Exports are increasingly important to the United States' economy and American companies for a variety of reasons. For example, Martin Feldstein, Harvard Professor and a member of the Wall Street Journal's board of contributors, says during the last year, the rise in U.S. exports contributed more than 50 percent of gross domestic product (GDP) growth. This is especially impactful as the United States struggles to achieve higher levels of growth and lower unemployment, and since American consumer spending, which traditionally has been the engine of growth during past recoveries, is not performing well.

Exports also enable American producers of goods and services to move beyond the U.S. market of 312 million and sell to the world market, which is expected to top 7 billion in April next year. This is becoming an issue of greater consequence as emerging and developing economies are projected to grow more than three times faster than the United States next year, the International Monetary Fund reports.

Plus, the American share of world consumption, at approximately 27 percent in 2010, is expected to decline to 21 percent by 2020. During the same period, China's world consumption, estimated at about 9 percent, is expected to climb to 21 percent, according to Credit Suisse, a financial services company.

Reaching beyond our borders also is very rewarding for U.S. workers. For instance, in 2008 exports supported 10.3 million American jobs—that's 7.5 million jobs attributed to goods exports and another 2.8 million to service exports, according to the U.S. Department of Commerce. Plus, U.S. jobs sustained by exports pay 13 percent to 18 percent more than the U.S. national average wage, the U.S. Trade Representative calculates. But that’s not all.

American exporting firms, on average, employ almost twice as many workers, produce twice as much output, provide health insurance and pensions, and have higher productivity levels than nonexporting firms, says Howard Rosen of the Peterson Institute for International Economics, a Washington, D.C. think tank. Exports also help alleviate the national debt burden.

Efforts To Boost Exports Are Underway

Understanding of the enormous benefits of exporting, last year President Obama announced the National Export Initiative and the ambitious goal of doubling exports in five years. This is to be achieved by removing foreign trade barriers, assisting in financing, helping firms overcome hurdles to entering foreign markets, pursuing an export advocacy effort abroad, and other steps.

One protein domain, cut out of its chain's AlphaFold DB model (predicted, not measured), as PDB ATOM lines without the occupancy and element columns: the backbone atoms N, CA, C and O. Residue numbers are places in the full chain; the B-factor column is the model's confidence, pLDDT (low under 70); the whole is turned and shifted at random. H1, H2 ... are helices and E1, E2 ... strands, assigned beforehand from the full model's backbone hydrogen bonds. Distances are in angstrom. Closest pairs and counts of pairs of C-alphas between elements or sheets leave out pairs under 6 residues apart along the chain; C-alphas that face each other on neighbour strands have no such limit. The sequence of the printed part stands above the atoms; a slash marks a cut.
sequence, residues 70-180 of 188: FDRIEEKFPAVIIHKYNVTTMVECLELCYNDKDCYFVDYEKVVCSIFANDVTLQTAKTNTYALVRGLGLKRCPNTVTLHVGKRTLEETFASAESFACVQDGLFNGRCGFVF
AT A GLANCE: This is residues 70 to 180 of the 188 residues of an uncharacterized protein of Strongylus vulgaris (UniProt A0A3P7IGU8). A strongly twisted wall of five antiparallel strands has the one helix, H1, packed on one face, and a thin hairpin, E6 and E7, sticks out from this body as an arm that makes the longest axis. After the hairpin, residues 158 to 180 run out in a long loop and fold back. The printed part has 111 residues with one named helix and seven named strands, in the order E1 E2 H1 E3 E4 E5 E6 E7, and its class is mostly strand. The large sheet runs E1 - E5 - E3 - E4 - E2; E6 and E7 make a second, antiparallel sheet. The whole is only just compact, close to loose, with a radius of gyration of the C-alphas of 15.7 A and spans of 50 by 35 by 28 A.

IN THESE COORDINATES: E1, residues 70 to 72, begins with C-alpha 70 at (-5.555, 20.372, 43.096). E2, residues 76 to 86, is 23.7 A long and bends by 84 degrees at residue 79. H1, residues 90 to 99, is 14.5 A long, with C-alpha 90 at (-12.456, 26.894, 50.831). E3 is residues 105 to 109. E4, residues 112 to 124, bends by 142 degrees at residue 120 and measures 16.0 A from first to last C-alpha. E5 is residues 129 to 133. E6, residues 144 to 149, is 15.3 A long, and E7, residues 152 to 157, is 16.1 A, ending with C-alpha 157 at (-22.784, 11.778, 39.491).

Despite the tremendous advantages offered by exporting, it’s surprising just how many companies don't engage internationally. In fact, Rosen indicates that only four percent of U.S. companies export, and more than half only trade with one country. Our competitors, on the other hand, rely on foreign sales to a much greater degree. U.S. exports of goods and services generated nearly one-eighth of American GDP in 2010. However, in recent years, exports of goods and services represented 40 percent of European and Chinese GDP, 36 percent of Canadian GDP, 22 percent of Indian GDP, and 16 percent of Japanese GDP, Rosen says.

What's worse, "The United States actually exports only half as much of its manufacturing production as the average for other major manufacturing nations," reports Frank Vargo, Vice President of International Economic Affairs at the National Association of Manufacturers in Washington, D.C. This is of much concern since manufactured exports support more than 1 in 6 manufacturing jobs.

To improve exports, Vargo suggests Congress submit the pending bilateral trade agreements with Colombia, Korea and Panama to Congress for a vote. If implemented, the U.S. Trade Representative says the agreements would boost U.S. GDP by $25 billion.

What We Sell

Even in the absence of new trade agreements, the United States leads the world in exports of merchandise and services. In 2010, the largest foreign buyers of American goods were Canada, with $249 billion; followed by Mexico, $163 billion; China, $92 billion; Japan, $61 billion; the United Kingdom, $49 billion; Germany, $48 billion; South Korea, $39 billion; Brazil, $35 billion; the Netherlands, $35 billion; and Singapore, $29 billion, according to the U.S. Department of Commerce.

Last year, the United States’ largest merchandise export categories included transportation equipment; computer and electronic products; chemicals; machinery, except electrical; petroleum and coal products; miscellaneous manufactured commodities; agricultural products; primary metal manufactures; food manufactures; and electrical equipment.

Get the Information You Need

In order to significantly increase American exports, many more small and medium-size companies need to get into the game. For assistance, contact the U.S. Commercial Service, the trade promotion arm of the U.S. Department of Commerce’s International Trade Administration, which maintains a network of professionals in over 100 U.S. cities and in more than 75 countries. For details, visit www.Export.gov.

This article appeared in International Insights, a publication of Fifth Third Bank, September 2011.

John Manzella
About The Author John Manzella [Full Bio]
John Manzella, founder of the Manzella Report, is a world-recognized speaker, author of several books, and an international columnist on global business, trade policy, labor, and the latest economic trends. His valuable insight, analysis and strategic direction have been vital to many of the world's largest corporations, associations and universities preparing for the business, economic and political challenges ahead.

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